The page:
A theatrical extravaganza is playing at York Theatre Royal. The play is Wise Children, described by director Emma Rice as “a love letter to the theatre”, which it certainly is.
- Till Sat Mar 16
- York Theatre Royal
- £15 – £35
- More details
Based on Angela Carter’s last novel it is a sensational production in which the stage explodes like a firework display and where it seems anything can happen and it does.
Shakespeare, music hall, carnival, cabaret and circus all erupt as the twins who are the chief characters tell their life story.
The literary genre is called magical realism and this glittering bauble of a tale is a tribute to the style. It merges the fantastic and the real, subverting ideas about time, space and identity to produce a new reality.
Dora Chance played by Gareth Snook in drag is the twin who narrates. She/he shares a turbulent life with sister Nora played by Etta Murfit. They are therefore confusingly different and this gender fluidity continues with the showgirl twins played by Omari Douglas and Melissa James.
At the beginning of the play, they are 75 years old and are looking back on their lives. Never accepted as legitimate by their natural father, they blaze a trail of their own, as dancers and showgirls.
He is Melchior Hazard, a grand Shakespearean actor, himself a twin, who has another set of twin daughters and a twin brother. Thus the Shakespearean allusions begin.
As Melchior, Paul Hunter plays a grotesque parody of a famous actor, monstrously self-regarding and vain and his 100th birthday party is the climax of the play. He also doubles as Gorgeous George, a parody of Max Miller with all the double entendre and fast patter which was his trademark.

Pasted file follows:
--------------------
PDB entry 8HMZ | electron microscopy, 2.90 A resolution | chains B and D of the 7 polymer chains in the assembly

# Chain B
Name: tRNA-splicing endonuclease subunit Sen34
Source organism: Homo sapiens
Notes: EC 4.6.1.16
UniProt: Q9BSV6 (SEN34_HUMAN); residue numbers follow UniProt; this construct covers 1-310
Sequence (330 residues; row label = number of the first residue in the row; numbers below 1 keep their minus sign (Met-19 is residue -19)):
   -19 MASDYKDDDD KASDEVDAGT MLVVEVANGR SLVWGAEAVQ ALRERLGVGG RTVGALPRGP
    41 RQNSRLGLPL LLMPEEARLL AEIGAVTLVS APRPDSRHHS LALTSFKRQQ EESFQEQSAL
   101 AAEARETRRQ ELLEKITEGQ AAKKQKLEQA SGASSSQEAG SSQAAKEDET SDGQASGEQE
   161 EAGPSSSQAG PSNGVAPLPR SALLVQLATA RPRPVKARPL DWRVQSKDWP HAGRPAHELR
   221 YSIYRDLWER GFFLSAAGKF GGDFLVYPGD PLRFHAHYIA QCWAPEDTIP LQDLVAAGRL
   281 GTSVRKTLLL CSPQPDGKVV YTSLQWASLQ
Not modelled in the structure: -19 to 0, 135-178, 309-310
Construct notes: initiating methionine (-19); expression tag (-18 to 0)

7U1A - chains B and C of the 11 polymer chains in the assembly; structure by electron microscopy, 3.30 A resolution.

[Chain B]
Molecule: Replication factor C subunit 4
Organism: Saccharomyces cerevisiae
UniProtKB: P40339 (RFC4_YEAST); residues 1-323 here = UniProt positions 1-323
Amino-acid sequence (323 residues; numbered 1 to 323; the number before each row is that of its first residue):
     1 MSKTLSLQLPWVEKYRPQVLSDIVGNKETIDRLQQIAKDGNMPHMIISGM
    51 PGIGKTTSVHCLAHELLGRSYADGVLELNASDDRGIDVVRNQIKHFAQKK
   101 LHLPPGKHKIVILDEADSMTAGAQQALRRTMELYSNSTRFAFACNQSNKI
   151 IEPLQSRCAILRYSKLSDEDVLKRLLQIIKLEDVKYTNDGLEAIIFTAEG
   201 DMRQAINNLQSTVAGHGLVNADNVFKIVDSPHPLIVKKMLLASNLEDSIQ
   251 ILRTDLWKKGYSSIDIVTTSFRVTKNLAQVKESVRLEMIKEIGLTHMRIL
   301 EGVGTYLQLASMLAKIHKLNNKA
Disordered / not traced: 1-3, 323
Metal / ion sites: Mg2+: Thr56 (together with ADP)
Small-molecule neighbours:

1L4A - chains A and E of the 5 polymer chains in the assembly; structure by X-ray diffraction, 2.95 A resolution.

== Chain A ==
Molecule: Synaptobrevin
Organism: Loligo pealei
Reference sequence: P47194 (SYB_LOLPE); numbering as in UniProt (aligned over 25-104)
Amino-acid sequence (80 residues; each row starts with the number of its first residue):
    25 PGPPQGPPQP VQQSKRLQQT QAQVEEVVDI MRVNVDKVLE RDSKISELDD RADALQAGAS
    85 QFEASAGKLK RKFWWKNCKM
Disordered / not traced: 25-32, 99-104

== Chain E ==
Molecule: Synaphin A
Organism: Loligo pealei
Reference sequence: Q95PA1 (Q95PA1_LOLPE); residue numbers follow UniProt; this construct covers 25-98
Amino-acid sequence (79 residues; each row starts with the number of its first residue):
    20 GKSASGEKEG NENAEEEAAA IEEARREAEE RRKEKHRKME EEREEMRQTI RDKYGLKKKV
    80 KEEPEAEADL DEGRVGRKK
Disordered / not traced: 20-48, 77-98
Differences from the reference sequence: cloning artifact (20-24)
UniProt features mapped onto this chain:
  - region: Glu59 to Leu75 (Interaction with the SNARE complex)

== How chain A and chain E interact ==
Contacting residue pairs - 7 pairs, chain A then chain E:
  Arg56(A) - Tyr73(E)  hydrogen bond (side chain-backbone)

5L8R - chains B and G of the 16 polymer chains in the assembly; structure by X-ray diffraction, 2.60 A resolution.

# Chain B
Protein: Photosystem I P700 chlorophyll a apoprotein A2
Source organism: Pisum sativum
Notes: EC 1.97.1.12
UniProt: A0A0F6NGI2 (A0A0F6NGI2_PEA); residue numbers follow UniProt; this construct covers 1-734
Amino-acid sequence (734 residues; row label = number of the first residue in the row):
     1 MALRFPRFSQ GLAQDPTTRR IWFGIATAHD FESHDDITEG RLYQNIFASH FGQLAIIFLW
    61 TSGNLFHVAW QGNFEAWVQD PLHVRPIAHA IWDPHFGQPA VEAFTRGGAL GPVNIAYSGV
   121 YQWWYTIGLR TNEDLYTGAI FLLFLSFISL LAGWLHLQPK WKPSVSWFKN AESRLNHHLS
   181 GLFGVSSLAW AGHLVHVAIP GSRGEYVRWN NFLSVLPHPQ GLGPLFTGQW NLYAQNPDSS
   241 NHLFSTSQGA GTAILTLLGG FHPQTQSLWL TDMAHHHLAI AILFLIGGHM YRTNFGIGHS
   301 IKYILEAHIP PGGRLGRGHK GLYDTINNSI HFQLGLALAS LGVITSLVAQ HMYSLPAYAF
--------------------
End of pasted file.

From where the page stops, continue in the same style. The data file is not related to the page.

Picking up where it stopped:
Among the extraordinary cast of characters is Grandmother Chance, played with exquisite comic timing by Katy Owen; Melchior’s twin brother, Peregrine, at different ages played by Sam Archer; and Mike Shepherd as a world wandering rogue. There is Shakespearean mistaken identity, extraordinary puppetry and even a version of the Jacobean bed trick as part of the breathless action.
The drama is framed by cabaret-style ensemble scenes and dance routines devised by Etta Murfitt, which showcase Ian Ross’s versions of Electric Avenue and a bluesy version of Girls Just Want To Have Fun.
Vicki Mortimer’s ingeniously contrived sets have a caravan at the centre to symbolise these itinerant lifestyles. We move between the family home in Brixton to cabarets and Melchior’s mansion. The lighting design by Malcolm Rippeth works to create space and compliment the epic nature of the show.
If I haven’t tempted you to see this production, note that the BBC were filming there on press night and I would be very surprised if this dazzling play does not find its way to a West End theatre soon.
Emma Rice has found her voice. She creates a fabulous other reality in which we see an examination of fatherhood, class culture and excess. It shows the power of live theatre, which Melchior’s old paper crown somehow encompasses.